Wednesday, April 2, 2014

Infringer’s Market Capitalization “Strongly Counsels Against” Doubling or Tripling $1.1 Billion Award

Following a jury verdict of $1.1 billion, the court granted plaintiff's motion for enhanced damages, but ordered only a 23% penalty. "[T]he Court believes that four of the Read factors support an award of enhanced damages (factors 1, 2, 7 and 9), four of the factors are neutral (3, 5, 6, 8), and one of the factors weighs against an award of enhanced damages (4). . . . [W]ith reference to [the infringer’s size and financial condition] . . . the Court does not believe that [defendant] is sufficiently capitalized to sustain an award of double or treble the current damages award. . . . Such a significant penalty would effectively value the infringement at a rate of nearly fifty percent or one-third of the current market capitalization of the entire company. Based on the historical data of the stock price and the decline of same when the jury’s verdict of $1.169 billion was announced, the Court can logically infer that the stock price and market capitalization would again decrease if such a significant penalty was imposed. . . [Defendant's] financial condition does not support an enhancement and strongly counsels against enhancing damages to the degree requested by [plaintiff]."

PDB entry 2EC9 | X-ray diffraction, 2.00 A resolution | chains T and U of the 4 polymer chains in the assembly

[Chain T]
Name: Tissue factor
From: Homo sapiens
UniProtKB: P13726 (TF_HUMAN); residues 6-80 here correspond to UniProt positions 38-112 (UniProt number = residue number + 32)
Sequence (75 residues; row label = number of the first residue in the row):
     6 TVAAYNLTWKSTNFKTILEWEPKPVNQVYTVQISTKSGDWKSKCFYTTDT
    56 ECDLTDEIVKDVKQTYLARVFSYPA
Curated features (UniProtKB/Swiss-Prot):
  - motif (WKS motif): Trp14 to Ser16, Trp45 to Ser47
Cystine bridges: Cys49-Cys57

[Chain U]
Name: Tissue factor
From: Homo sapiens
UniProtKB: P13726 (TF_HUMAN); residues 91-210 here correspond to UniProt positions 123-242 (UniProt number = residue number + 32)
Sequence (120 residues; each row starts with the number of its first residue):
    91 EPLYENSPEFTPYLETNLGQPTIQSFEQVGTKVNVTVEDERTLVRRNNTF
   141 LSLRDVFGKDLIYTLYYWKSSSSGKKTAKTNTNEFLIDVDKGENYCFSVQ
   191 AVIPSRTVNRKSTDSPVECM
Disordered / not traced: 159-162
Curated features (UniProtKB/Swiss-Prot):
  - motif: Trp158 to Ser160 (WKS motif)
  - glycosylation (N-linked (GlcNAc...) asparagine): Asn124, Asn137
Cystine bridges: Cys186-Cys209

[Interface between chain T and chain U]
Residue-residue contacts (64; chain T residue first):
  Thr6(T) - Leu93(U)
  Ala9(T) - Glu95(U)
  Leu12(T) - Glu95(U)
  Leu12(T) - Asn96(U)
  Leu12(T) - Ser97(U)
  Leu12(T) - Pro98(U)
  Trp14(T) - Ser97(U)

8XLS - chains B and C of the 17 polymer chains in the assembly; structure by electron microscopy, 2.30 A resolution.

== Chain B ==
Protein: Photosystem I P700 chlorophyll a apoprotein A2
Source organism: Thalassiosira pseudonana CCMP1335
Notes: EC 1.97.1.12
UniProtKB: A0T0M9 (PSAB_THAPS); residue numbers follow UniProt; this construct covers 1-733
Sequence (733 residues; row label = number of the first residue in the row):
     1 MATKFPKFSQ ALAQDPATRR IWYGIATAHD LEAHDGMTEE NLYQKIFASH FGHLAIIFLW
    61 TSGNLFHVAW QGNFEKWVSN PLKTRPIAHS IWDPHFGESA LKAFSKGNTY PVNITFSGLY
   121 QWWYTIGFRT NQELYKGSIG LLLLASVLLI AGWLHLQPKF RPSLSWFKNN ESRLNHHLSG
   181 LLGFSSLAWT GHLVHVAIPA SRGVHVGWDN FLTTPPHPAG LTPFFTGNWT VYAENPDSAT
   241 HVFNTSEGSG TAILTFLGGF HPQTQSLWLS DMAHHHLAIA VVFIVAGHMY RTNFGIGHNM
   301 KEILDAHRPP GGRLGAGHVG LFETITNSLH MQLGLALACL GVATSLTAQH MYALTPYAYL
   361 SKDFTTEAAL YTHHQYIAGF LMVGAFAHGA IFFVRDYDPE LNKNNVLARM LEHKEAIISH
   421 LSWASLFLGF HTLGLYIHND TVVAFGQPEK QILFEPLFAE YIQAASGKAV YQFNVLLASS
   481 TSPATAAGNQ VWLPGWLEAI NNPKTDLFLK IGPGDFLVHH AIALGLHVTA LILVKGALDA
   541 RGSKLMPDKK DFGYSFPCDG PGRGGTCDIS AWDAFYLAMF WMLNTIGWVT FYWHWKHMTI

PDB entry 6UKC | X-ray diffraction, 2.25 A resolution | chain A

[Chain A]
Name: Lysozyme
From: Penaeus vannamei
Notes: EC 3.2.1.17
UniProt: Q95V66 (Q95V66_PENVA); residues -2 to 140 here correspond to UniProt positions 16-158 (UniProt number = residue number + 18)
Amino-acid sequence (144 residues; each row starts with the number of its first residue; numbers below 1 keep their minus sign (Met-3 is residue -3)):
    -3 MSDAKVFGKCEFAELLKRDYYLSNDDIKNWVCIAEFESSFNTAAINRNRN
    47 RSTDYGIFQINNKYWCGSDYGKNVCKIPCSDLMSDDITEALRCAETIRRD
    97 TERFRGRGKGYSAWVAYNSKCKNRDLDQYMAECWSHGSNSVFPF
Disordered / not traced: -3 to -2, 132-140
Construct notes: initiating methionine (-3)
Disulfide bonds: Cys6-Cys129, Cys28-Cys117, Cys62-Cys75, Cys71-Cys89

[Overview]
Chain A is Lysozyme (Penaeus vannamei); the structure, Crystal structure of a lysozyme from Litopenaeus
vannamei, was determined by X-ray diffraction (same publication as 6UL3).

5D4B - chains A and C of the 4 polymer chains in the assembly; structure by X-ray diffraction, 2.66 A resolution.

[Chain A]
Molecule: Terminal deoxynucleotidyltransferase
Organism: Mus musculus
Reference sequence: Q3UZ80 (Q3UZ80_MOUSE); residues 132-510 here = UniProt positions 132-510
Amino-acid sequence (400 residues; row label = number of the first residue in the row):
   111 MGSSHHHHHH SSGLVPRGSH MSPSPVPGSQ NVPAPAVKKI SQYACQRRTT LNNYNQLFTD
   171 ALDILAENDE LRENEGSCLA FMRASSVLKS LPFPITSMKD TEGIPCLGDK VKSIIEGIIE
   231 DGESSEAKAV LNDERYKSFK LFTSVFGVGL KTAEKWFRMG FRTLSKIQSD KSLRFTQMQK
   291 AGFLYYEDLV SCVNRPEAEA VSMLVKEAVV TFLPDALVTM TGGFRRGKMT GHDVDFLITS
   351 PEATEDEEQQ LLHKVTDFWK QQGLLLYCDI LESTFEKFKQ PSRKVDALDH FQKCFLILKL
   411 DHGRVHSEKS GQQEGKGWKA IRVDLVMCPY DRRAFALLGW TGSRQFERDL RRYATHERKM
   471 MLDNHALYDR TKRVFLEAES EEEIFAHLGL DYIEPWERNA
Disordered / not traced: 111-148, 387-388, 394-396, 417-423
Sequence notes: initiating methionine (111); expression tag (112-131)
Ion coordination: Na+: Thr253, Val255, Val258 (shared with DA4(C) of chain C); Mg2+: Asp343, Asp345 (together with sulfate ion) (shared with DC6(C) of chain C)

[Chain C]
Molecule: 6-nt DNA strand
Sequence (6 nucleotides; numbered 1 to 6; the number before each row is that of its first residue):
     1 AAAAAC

Carnegie Mellon University v. Marvell Technology Group, Ltd., et al, 2-09-cv-00290 (PAWD March 31, 2014, Order) (Fischer, J.)

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